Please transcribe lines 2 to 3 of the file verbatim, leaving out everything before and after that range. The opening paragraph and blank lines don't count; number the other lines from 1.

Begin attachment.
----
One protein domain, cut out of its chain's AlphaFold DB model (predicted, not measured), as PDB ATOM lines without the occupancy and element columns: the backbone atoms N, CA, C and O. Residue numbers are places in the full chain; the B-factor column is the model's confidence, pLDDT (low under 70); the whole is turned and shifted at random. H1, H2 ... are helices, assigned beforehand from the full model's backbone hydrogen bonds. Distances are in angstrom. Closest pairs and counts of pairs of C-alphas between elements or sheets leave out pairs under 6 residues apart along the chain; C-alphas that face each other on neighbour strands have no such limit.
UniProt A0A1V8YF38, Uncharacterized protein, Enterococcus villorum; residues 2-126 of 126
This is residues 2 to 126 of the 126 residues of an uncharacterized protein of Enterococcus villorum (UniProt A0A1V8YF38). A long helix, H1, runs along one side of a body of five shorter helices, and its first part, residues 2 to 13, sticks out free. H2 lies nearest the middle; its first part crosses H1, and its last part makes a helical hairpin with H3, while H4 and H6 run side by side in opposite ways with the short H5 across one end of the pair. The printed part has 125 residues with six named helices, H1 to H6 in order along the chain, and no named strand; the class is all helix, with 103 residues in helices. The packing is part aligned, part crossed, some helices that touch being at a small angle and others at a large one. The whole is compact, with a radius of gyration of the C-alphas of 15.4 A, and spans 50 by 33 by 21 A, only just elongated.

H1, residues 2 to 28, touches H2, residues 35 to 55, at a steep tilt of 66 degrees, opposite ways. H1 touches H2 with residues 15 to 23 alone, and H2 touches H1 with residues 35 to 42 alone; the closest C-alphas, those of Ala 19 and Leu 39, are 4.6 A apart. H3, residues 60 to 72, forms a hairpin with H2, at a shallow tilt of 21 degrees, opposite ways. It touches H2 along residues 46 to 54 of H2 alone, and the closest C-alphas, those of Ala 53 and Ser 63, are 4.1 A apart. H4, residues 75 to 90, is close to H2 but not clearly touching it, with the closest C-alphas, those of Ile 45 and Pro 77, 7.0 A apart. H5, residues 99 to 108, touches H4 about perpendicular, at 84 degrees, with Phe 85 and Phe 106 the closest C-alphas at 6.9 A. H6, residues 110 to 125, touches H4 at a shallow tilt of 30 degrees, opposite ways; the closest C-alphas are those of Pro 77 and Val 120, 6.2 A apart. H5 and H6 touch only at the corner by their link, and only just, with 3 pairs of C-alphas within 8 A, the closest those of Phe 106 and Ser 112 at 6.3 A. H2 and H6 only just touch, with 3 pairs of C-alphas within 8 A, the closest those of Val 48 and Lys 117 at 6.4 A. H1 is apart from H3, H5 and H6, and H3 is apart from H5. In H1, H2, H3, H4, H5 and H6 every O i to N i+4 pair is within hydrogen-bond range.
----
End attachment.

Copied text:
This is residues 2 to 126 of the 126 residues of an uncharacterized protein of Enterococcus villorum (UniProt A0A1V8YF38). A long helix, H1, runs along one side of a body of five shorter helices, and its first part, residues 2 to 13, sticks out free. H2 lies nearest the middle; its first part crosses H1, and its last part makes a helical hairpin with H3, while H4 and H6 run side by side in opposite ways with the short H5 across one end of the pair. The printed part has 125 residues with six named helices, H1 to H6 in order along the chain, and no named strand; the class is all helix, with 103 residues in helices. The packing is part aligned, part crossed, some helices that touch being at a small angle and others at a large one. The whole is compact, with a radius of gyration of the C-alphas of 15.4 A, and spans 50 by 33 by 21 A, only just elongated.

H1, residues 2 to 28, touches H2, residues 35 to 55, at a steep tilt of 66 degrees, opposite ways. H1 touches H2 with residues 15 to 23 alone, and H2 touches H1 with residues 35 to 42 alone; the closest C-alphas, those of Ala 19 and Leu 39, are 4.6 A apart. H3, residues 60 to 72, forms a hairpin with H2, at a shallow tilt of 21 degrees, opposite ways. It touches H2 along residues 46 to 54 of H2 alone, and the closest C-alphas, those of Ala 53 and Ser 63, are 4.1 A apart. H4, residues 75 to 90, is close to H2 but not clearly touching it, with the closest C-alphas, those of Ile 45 and Pro 77, 7.0 A apart. H5, residues 99 to 108, touches H4 about perpendicular, at 84 degrees, with Phe 85 and Phe 106 the closest C-alphas at 6.9 A. H6, residues 110 to 125, touches H4 at a shallow tilt of 30 degrees, opposite ways; the closest C-alphas are those of Pro 77 and Val 120, 6.2 A apart. H5 and H6 touch only at the corner by their link, and only just, with 3 pairs of C-alphas within 8 A, the closest those of Phe 106 and Ser 112 at 6.3 A. H2 and H6 only just touch, with 3 pairs of C-alphas within 8 A, the closest those of Val 48 and Lys 117 at 6.4 A. H1 is apart from H3, H5 and H6, and H3 is apart from H5. In H1, H2, H3, H4, H5 and H6 every O i to N i+4 pair is within hydrogen-bond range.